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Midazolam for patients undergoing upper gastrointestinal endoscopy: A prospective, single-blind and randomized study to determine the appropriate amount and time of initiation of endoscopy
- Midazolam for patients undergoing upper gastrointestinal endoscopy: A prospective, single-blind and randomized study to determine the appropriate amount and time of initiation of endoscopy
- Yi S.Y.; Shin J.E.
- Ewha Authors
- SCOPUS Author ID
- Issue Date
- Journal Title
- Journal of Gastroenterology and Hepatology
- vol. 20, no. 12, pp. 1873 - 1879
- SCI; SCIE; SCOPUS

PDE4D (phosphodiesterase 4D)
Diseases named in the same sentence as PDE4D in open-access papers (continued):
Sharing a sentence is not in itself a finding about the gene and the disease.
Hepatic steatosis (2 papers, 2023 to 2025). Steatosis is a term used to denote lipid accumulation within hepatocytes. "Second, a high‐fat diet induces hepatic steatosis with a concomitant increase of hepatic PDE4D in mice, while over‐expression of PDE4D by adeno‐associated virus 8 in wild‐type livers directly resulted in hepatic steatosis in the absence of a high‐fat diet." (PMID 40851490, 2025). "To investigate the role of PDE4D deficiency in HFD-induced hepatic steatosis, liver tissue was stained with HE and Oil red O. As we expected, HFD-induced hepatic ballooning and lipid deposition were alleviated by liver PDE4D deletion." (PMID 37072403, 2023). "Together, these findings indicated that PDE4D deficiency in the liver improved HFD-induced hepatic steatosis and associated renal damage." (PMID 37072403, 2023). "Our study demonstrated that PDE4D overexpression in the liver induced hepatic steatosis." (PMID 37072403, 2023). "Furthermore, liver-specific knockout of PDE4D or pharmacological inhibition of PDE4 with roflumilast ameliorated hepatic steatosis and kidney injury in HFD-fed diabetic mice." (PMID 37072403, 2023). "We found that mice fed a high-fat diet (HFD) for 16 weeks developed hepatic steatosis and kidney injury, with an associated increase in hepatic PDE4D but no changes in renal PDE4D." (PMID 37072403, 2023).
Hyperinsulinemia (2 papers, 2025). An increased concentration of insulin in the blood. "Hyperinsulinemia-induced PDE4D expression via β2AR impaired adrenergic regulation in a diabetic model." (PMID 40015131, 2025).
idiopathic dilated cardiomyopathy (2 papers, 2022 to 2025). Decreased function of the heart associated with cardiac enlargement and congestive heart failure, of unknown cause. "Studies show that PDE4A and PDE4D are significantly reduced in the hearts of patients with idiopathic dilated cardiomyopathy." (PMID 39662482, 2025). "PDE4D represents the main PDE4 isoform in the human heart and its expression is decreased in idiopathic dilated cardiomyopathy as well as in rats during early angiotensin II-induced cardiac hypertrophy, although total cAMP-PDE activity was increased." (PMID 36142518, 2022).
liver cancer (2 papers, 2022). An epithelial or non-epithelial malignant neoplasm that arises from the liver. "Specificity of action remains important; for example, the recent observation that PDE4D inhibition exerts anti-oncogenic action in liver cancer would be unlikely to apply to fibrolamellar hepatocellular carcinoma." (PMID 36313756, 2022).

- Background and Aims: Midazolam is currently the most used sedative agent in endoscopy. The present study was designed to examine the appropriate dose of midazolam, time of initiation of endoscopy after midazolam infusion, and to prove the necessity of flumazenil as an antidote. Methods: One hundred and eighty patients undergoing diagnostic gastroscopy were assigned three different amounts of intravenous midazolam in prospective, single-blinded and randomized setting as follows: (i) group I 0.03 mg/kg midazolam; (ii) group II 0.06 mg/kg midazolam; and (iii) group III 0.09 mg/kg midazolam. Endoscopy was initiated 30, 60 and 90 s after infusion of midazolam within each group. After endoscopy, patients were divided into two groups, one receiving flumazenil and one placebo in a double-blind fashion. The ease of the procedure, the conscious sedative state, the paradoxical response, the level of satisfaction and anterograde amnesia were assessed using a 100 mm visual analog scale. Results: The endoscopist's assessments were not changed by the different doses of midazolam; however, significant differences were observed in the paradoxical responses (P < 0.05). The level of satisfaction with endoscopy was notably different between group I and the other two groups (P < 0.05). Amnesia was boosted according with increasing doses of midazolam (P < 0.05). The time until discharge after endoscopy was significantly different between group III and the other two groups (P < 0.05) and the discharge time was reduced in the flumazenil subgroup compared with the placebo subgroup in group III (P < 0.05). Group II (0.06 mg/kg) reported good levels of satisfaction, fewer paradoxical responses and short discharge time without any side-effects. Comparing the time of initiation of endoscopy (at 30, 60 and 90 s after midazolam) in each group, there were no significant differences in the level of satisfaction, conscious sedative state and amnesia. Conclusions: Midazolam should be administered at a dose of 0.06 mg/kg and the endoscopy should be initiated 30 s after midazolam injection for appropriate effects without any side-effects. Flumazenil is not necessary, except in the case of the use of a high dose (above 0.09 mg/kg) of midazolam. © 2005 Blackwell Publishing Asia Pty Ltd.
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